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AIBU re DS's friend's mum?

(44 Posts)
neuroticmumof3 Tue 01-Jan-13 01:00:08

Sat watching fireworks at midnight when DS2 (18) called me. His friend has got 'more wasted than he's ever seen anyone' and can I go and pick them up? Friend doesn't have mobile with him so can't contact parents. Friend can't walk, has been sick and got kicked out of party for being so drunk. Luckily I don't drink so was able to go and pick them up. Got him back to his house, took ten minutes to get out of him which house was his! Lights on but no answer. Took another ten minutes to find out he had back door key (I'd been trying it in front door for ages like an idiot housebreaker!). DS2 and I more or less carried him round the back (through alleys). Got him upstairs to his room when his mother appeared. I explained what had happened and said I hadn't thought she was in as hadn't answered door. She just shrugged and looked annoyed because we had walked muck all over her cream hall carpet. We weren't really in a position to stop and take off our boots as we were trying to manhandle her 5'10" ds up the stairs!!

She did not say thank you at any point!

I don't expect a sainthood or anything but a simple thank you would have been nice. The whole event took about 45 minutes from start to finish. He was covered in vomit. It was not the most pleasant way to start 2013!

So AIBU to be a bit narked with her?

mrsjay Wed 02-Jan-13 13:39:07

, but I am not sure why you are expecting a thankyou and apology from the mum rather than the adult son?

cos he was pissed and out of it he probably didnt know his own name far less mutter an apology , somebody brings home my drunken child I would apologies and thank the bringer homer, the boy could have choked or anything if the Ops sensible son hadn't contacted his mum, many teenagers will leave drunk friends, anyway OP have any of them contacted you today

Yes so would I expect a thanks neurotic
Even though you weren't drinking it was still your nye that got interrupted!

Suprised you didn't get a call or text from either the mum or the son at some point yesterday actually

neuroticmumof3 Tue 01-Jan-13 19:48:10

I don't expect an apology from anyone oldpeculiar. Friend is 17 (nearly 18). I know that if someone picked my drunken son up and got him home safely I would say thank you.

oldpeculiar Tue 01-Jan-13 18:34:38

It was very kind and responsible of you and your son , but I am not sure why you are expecting a thankyou and apology from the mum rather than the adult son?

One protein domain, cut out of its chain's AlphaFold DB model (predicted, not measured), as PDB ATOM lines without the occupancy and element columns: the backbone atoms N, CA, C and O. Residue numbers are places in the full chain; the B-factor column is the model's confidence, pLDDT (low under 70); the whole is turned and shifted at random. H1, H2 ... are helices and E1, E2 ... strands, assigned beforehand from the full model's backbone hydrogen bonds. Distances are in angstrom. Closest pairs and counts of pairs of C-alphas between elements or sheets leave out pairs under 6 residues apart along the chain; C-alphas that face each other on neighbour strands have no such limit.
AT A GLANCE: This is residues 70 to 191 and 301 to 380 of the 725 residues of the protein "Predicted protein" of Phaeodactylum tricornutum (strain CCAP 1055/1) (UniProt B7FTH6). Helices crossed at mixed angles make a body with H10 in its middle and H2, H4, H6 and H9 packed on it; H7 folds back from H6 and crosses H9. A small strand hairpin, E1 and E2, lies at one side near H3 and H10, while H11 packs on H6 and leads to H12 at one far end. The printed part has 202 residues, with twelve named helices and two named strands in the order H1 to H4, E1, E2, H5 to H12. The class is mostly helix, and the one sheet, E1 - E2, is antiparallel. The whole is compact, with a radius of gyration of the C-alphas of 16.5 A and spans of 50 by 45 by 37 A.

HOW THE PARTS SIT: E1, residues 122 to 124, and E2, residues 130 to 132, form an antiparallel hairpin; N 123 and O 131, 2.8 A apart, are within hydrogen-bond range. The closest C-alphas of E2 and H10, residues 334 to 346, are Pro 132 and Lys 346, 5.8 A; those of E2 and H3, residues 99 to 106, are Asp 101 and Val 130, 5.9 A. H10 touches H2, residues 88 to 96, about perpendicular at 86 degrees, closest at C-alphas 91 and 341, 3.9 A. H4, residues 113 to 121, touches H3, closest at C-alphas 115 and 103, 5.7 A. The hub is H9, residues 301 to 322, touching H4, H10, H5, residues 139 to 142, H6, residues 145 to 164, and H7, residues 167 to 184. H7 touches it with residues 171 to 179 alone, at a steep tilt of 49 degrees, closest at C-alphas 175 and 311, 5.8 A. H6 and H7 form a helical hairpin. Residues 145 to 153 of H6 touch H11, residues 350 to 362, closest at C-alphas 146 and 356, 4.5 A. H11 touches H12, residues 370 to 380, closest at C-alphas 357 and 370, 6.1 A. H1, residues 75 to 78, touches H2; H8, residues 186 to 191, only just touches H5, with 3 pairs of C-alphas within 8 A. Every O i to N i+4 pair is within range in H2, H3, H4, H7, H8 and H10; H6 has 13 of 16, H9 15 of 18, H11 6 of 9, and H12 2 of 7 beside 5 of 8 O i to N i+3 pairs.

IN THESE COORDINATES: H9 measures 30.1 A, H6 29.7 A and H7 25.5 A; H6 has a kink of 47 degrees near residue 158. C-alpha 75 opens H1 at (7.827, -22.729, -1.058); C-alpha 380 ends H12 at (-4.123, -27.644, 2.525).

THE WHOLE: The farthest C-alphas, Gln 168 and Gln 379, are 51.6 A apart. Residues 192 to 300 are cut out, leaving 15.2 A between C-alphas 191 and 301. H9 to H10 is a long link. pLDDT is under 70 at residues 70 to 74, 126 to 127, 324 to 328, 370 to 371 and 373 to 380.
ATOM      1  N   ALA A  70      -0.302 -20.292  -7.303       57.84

mrsjay Tue 01-Jan-13 17:26:22

I am sure the girl will be very impressed with your son grin

hermioneweasley Tue 01-Jan-13 17:24:02

Well done to you and your DS - he sounds brilliant. Hope he finds his lady friend again!

neuroticmumof3 Tue 01-Jan-13 17:18:22

Thanks for all the lovely feedback everyone, I am very proud of ds for being so wise. Apparently he was getting on very well with a young lady when he got dragged away. I'm hope he'll get brownie points with her for being such a gentleman and won't have ruined his chances!

I always wanted to be the type of parent my dc would turn to in an emergency and I also wanted to teach them to intervene on behalf of others if necessary. James Bulger was murdered when I was pregnant with DS1 and like most people I was horrified by the whole thing. So many adults had walked past a distressed child and done nothing. The thought of having to live with myself if I'd been one of those people made me reevaluate my responsibility towards others, especially children. Sorry if that sounds a bit precious but it really affected me.

Friend didn't have his mobile with him - it's new and smart so prob didn't want to lose it - so they couldn't contact his mum. In his drunken state friend had also told me his dm was out for the night! I'm not annoyed today. Just glad we did the right thing. And it does make a good story about how we started 2013!

mrsjay Tue 01-Jan-13 11:39:41

most kids wont know their friends parents home number it is all mobiles these days isn't it ,

mrsjay Tue 01-Jan-13 11:38:28